- JCPS Test to Stay protocol starts Oct. 17
- JCPS Test to Play protocol starts Nov. 1
- Board approved $200 bonus for all JCPS employees vaccinated by Dec. 1
LOUISVILLE, Ky. — Jefferson County Public Schools (JCPS) became the latest district to approve a Test to Stay model Thursday.
In an effort to keep kids and teachers in the classroom, students and staff exposed to COVID-19 at school will be able to get tested every night before school for seven calendar days.
If those tests are negative and they are not symptomatic, they can attend school in person the following day instead of having to quarantine.
The board approved changes to the district's COVID-19 safety plan Thursday afternoon in a special meeting, which was called after Tuesday's regular meeting came to an abrupt end because of an unruly crowd.
Thursday's meeting did not include public comment and was held at the VanHoose Education Center.
"I firmly believe the more tests we give, the more vaccinations we give, the better off we are at keeping our students in school," JCPS Superintendent Marty Pollio said.
Pollio said as of 2 p.m. Thursday, 1,156 students and 29 staff were in quarantine because of COVID-19 exposures.
Other Kentucky districts seeing success with Test to Stay protocols
Oldham County Health Department Director Matt Rhodes said Test to Stay isn't a perfect model for preventing all virus transmission, but it can be very effective if the districts follow strict testing guidelines and require universal masking.
It also ensures kids will be learning in person as much as possible, which Rhodes said this past year and a half has proved to be vital for kids' overall well-being.
The CDC hasn't issued recommendations on Test to Stay models because there's not enough evidence available yet to prove they help slow virus transmission, but districts throughout Kentucky have already started adopting them.
Oldham County Schools rolled out their program on Sept. 8, and already, the district said it's helped keep 2,245 kids in school.
"We heard from the Oldham County School Board and the school district itself that there was bona fide and documented learning loss through the last year and we wanted to do everything that we could to partner with the school district to try to mitigate and minimize learning loss this school year," Rhodes said.
JCPS also adopted a Test to Play model.
Starting Nov. 1, all students participating in sports and extracurriculars will need to get weekly COVID-19 tests, regardless of vaccination status. Board members said the model got a lot of push-back from parents. Some said they feel it'll be too expensive to test that many kids that frequently.
Pollio said the district is using state and federal grants to pay for both programs and is contracting the testing out so it doesn't impact district staffing.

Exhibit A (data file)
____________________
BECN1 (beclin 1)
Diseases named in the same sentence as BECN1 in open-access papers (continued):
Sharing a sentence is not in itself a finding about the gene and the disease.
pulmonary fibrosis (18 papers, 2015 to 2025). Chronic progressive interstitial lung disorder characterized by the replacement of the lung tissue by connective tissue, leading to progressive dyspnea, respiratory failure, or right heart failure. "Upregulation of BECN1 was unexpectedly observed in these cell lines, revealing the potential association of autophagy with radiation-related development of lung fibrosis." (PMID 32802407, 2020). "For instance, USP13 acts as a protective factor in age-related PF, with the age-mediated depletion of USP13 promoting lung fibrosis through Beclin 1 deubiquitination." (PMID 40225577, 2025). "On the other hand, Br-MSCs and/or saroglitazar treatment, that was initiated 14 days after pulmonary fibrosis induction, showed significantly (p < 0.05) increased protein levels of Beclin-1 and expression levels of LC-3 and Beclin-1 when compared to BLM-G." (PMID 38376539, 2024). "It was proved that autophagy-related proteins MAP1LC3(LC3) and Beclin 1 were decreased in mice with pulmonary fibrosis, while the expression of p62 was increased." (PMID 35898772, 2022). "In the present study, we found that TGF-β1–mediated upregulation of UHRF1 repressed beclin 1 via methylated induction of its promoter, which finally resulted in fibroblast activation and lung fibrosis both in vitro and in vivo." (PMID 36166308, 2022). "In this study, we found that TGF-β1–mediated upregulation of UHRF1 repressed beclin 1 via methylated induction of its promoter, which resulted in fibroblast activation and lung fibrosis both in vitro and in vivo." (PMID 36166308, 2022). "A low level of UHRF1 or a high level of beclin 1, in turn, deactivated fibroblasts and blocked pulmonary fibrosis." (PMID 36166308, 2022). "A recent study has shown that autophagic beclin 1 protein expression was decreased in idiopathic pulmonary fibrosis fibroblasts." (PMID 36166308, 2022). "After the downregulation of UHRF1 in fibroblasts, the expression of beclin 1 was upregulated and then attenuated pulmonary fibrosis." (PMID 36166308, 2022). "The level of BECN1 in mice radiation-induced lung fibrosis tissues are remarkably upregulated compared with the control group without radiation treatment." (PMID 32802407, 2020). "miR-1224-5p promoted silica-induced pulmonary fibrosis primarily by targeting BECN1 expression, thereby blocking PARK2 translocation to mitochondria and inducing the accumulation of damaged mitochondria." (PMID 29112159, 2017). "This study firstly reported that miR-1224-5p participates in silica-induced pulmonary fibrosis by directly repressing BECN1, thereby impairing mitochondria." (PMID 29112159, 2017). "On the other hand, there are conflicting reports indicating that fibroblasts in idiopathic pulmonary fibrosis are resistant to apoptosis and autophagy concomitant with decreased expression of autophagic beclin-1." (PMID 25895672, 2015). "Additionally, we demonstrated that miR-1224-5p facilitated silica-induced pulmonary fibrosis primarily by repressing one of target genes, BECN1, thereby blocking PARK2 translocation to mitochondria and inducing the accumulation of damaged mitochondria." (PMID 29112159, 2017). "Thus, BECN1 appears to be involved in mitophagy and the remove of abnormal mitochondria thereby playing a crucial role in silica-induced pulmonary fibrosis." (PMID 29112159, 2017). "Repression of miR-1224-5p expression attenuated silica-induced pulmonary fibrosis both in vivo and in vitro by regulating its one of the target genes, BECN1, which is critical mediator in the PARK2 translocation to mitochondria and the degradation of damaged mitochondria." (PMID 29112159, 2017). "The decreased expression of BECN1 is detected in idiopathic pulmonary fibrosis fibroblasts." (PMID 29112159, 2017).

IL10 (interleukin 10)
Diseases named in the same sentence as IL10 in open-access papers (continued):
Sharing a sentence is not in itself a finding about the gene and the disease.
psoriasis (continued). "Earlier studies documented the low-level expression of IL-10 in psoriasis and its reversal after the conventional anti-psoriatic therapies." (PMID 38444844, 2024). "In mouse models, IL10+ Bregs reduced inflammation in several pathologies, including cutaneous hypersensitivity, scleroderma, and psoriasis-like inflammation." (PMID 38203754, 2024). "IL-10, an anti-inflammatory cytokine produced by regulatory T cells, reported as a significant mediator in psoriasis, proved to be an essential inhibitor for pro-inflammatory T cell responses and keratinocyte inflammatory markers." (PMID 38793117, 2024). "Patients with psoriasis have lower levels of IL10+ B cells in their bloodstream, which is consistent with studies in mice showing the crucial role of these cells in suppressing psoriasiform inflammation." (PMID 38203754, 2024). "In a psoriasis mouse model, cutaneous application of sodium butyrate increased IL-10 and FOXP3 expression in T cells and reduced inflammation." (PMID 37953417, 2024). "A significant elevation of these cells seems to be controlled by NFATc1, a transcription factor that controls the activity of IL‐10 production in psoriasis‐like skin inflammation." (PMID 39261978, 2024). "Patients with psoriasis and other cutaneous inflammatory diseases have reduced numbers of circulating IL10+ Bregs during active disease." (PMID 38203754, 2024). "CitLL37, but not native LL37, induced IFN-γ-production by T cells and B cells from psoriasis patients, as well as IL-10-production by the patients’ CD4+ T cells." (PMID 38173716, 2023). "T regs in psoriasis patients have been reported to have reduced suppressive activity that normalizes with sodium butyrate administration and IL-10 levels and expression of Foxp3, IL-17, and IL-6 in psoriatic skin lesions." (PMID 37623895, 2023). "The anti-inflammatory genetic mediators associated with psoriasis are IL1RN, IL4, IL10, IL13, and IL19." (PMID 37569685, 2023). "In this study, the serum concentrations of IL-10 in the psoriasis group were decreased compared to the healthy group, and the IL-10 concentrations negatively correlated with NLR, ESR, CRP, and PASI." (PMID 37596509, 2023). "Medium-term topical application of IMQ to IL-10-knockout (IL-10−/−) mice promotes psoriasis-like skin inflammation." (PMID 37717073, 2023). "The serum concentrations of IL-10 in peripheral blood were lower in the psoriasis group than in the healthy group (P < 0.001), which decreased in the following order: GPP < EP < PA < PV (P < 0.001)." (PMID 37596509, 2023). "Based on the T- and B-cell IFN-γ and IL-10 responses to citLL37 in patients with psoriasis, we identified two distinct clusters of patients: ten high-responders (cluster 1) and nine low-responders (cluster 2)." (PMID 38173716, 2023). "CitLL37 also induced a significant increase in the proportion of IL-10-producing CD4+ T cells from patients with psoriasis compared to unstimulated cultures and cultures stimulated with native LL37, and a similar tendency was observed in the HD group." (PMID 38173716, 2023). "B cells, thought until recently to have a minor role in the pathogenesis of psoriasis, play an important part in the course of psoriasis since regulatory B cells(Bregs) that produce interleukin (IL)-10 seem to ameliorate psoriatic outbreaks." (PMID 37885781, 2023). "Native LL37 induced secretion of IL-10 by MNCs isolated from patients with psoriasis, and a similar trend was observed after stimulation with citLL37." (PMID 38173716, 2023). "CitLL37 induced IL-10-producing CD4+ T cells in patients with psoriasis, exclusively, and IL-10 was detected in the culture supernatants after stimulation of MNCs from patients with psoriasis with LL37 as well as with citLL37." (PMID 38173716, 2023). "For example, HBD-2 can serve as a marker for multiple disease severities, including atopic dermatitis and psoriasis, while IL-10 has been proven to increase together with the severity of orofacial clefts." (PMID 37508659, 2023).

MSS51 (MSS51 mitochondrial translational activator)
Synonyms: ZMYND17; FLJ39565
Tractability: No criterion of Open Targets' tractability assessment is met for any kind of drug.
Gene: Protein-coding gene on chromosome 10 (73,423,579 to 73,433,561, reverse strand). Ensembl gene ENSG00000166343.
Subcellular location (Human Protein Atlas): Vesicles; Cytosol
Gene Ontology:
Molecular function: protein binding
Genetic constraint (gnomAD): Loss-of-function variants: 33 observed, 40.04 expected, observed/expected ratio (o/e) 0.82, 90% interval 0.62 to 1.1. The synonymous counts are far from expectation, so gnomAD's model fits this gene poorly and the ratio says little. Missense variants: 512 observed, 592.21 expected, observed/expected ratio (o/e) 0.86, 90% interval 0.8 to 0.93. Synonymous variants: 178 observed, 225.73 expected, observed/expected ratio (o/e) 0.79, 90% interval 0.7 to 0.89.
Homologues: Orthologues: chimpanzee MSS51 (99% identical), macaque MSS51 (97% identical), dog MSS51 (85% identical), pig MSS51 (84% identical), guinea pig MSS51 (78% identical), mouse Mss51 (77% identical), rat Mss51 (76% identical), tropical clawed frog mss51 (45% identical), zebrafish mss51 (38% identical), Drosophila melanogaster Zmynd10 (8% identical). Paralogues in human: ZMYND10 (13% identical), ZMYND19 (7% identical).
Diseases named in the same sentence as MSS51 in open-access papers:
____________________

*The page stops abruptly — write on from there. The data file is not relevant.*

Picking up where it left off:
Once winter sports get going, Pollio said he feels surveillance testing will be necessary to keep schools open since events are hosted indoors.
"Anything that draws away or increases numbers where staff is quarantined really puts at jeopardy us staying in school right now," Pollio said.
Pollio acknowledged testing equity was a big issue they had to find a solution to when putting together their Test to Stay and Test to Play models.
He said they're opening more testing sites, will have testing available once a week at every school in the district and are rolling out a mobile testing program to ensure kids have options to get daily and weekly testing, should they need it.
JCPS employees vaccinated by Dec. 1 will get $200 bonus
The school board also approved $200 incentive payments for all JCPS employees that are vaccinated by Dec. 1, 2021.
The Kentucky Department of Education will foot $100 of the bill.
JCPS is matching that, so employees will get a total of $200. Full- and part-time employees will be eligible for the payments.
They must be fully vaccinated by Dec. 1 and worked at the district between July 1, 2021 and Dec. 1, 2021.
The board also approved classified employees to serve as emergency substitute teachers for the current school year. If called on to fill in, those employees will get paid an extra $6 an hour.
Shouting match ends Tuesday's JCPS board meeting
The original meeting held Tuesday at Central High School was derailed during the public comment portion. While the purpose of the meeting was to discuss "Test to Stay," a shouting match ensued over student resource officers (SROs) in schools.
The district's board took a five-minute recess with members leaving the stage, hoping things would de-escalate. Moments later, the school auditorium was evacuated and some who were in the audience went outside of the school and held a protest.
Board members did return to the stage, but once they were back in session, a motion was put forth to adjourn the meeting at the advice of law enforcement. Ultimately, doors were shut and people went home without any further public response from the school board.
On Wednesday, Kentucky Attorney General Daniel Cameron voiced his thoughts on school resource officers.
"We've got a serious challenge in Jefferson County and if we can put officers in our schools to maintain safety then I'm all for that," he said.